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The day book. (Chicago, Ill.) 1911-1917, February 15, 1916, LAST EDITION, Image 10

Image and text provided by University of Illinois at Urbana-Champaign Library, Urbana, IL

Persistent link: http://chroniclingamerica.loc.gov/lccn/sn83045487/1916-02-15/ed-1/seq-10/

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Jess Willard and his manager are
trying to secure a postponement of
the fight scheduled-fpr March 8 in
New York with FrankMoran. Wil
lard, at his Rogers Park home, says
he is suffering from a cold which he
cannot shake. His manager, Tom
Jones, from New York has been in
touch with the champion, and what
he heard caused him to ask the setback.
Tex Rickard, promoter of the
match, has his own representative
here, and will have him report on
Willard. If Tex then believes the big
fellow is truly sick, he will arrange
the fight for March 22.
While this is going on, Moran is
Avprking strenuously in the east, and
reports say he is rapidly getting into
condition. This is no joke fight to
Moran, who realizes that a victory,
even in a ten-round fight, would
place him at the top. With the pres
tige of a popular verdict he could
force the champion into a real fight
without a limit on the number of
Willard is a big man, and does not
take kindly to training. But he and
his people realize that he must train
for this match. Since defeating
Johnson, Jess has not put on a battle,
and he is not highly regarded by the
fighting fraternity. There Is a dis
position to regard him as an acci
dental champion, and the only way
this idea can be erased is by a decisive
victory over Moran, who looks like
the best of the new heavy bunch.
It is probable the palpitating pub
lic can stand the postponement if one
is granted. It is probable the public
could survive if the fight never was
pulled off at all, and a whole mess of
people would be better off financially.
Some one seems to have whispered
into the ears of Joe Tinker and Char
ley Weeghman. They are unable to
hear Jimmy Callahan's request that
Cy Williams, tall Cub outfielder, be
sold to the Pirates. Cal wants two i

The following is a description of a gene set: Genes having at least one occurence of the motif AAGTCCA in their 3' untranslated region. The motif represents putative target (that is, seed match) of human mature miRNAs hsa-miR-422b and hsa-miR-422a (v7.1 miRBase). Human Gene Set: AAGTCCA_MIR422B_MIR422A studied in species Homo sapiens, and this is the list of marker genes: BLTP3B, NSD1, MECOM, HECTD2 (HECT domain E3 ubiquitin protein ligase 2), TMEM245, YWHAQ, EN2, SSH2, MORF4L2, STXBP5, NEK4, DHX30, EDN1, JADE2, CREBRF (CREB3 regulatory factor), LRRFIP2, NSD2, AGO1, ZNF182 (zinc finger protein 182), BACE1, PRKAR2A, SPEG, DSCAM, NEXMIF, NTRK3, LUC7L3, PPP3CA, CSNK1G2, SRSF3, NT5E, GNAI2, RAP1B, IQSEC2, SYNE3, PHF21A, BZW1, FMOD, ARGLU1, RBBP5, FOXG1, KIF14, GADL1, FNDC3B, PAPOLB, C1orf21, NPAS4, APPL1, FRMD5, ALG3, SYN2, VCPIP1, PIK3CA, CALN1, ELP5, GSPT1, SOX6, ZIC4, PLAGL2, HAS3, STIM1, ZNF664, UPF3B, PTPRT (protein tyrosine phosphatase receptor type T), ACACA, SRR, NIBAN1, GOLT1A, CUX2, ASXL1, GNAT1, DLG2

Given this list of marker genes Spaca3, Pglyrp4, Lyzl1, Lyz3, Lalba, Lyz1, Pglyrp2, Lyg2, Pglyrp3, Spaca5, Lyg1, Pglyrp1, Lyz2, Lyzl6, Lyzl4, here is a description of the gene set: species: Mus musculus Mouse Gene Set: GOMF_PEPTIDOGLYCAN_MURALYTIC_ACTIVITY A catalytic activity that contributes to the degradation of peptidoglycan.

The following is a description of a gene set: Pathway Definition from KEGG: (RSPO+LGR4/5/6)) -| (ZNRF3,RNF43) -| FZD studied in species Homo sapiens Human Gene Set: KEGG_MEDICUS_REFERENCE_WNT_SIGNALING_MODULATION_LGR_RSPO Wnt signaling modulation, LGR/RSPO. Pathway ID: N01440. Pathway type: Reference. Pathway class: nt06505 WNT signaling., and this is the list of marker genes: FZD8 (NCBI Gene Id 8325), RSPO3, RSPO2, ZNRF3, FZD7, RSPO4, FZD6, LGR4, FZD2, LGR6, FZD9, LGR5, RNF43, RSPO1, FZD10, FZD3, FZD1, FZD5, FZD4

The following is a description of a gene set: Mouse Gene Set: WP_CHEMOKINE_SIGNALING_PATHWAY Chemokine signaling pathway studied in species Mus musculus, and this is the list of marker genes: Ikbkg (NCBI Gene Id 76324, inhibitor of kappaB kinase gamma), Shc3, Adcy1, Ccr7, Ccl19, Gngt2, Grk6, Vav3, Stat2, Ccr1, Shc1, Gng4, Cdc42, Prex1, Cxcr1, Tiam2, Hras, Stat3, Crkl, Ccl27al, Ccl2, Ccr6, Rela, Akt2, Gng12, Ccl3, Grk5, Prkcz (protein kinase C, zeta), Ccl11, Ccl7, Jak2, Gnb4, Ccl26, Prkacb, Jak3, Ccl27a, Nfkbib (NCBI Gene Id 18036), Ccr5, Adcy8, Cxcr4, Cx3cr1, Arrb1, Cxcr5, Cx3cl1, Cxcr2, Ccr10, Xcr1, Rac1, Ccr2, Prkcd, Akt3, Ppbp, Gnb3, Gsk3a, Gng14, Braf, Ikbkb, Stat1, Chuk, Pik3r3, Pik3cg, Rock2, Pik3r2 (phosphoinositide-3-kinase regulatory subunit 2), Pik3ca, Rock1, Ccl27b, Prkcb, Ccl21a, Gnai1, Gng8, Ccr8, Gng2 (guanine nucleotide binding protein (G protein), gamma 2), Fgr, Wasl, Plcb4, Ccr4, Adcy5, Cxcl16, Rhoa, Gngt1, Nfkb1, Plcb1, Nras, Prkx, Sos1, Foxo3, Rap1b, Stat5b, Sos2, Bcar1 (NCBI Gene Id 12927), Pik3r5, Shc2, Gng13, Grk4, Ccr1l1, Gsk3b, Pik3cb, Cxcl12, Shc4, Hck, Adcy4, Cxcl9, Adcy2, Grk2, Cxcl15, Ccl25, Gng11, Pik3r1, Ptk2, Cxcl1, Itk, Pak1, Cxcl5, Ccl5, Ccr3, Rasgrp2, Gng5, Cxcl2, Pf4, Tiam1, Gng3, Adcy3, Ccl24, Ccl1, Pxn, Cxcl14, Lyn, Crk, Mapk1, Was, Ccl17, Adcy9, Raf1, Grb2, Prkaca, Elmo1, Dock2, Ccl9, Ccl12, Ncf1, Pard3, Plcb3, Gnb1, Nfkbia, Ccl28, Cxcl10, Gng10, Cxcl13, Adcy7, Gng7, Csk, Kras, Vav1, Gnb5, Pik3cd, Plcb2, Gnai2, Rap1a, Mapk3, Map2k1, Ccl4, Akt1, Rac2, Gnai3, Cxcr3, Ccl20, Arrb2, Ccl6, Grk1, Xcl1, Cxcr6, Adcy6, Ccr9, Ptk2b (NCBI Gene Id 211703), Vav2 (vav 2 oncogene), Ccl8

men from the Cubs, and our dope of
yesterday that one was a catcher and
one an outfielder is borne out by
the statements of the interested par
ties. I MSI
Tinker has three catchers, Archer,
Wilson and Fischer, the first two
being generally regarded as the bet
ter men. But if a sale is pushed
through it is quite likely that Cal
lahan will get one, leaving Fischer
J here as second-string man, and a
youngster to help out in an emer
gency. So far, Tinker seems to think
pretty well of men formerly in the
Federal League, and he unqualifiedly
favors his Federal outfielders over the
left-over Cubs. With this as a pre
cedent, he may decide to let Archer
go and retain Wilson and Fischer. It
will be a shock to the fans, but there
will not be the howl that would fol
low if the club was still located on
the West Side. The North Siders
have become used to Wilson and Fis
cher and like them.
But Tinker and Weeghman both
say they have absolutely turned Cal
lahan down on the proposition to buy
Williams. Cy is a young man, a
comer, and one of the best prospects
in ihe National League. He is eager
to learn, and profits by every hint
dropped him.
President Baker of the .Phillies de
nies that the club has been sold to a
Philadelphia syndicate.
Ban Johnson, talking from Cleve
land, says the Indians will be sold by
March 1, and that Chicagoans will be
the purchasers. Ban says that none
of the people so far mentioned will be
among the purchasers
Manager Tinker of the Cubs has
closed a deal whereby he gains con
trol of the Peoria club of the Three
Eyes League, Joe will turn several
players over to the team, and in re
turn will get first grab at any" men
who develop major league qualifications.
.L,it..i , ..a

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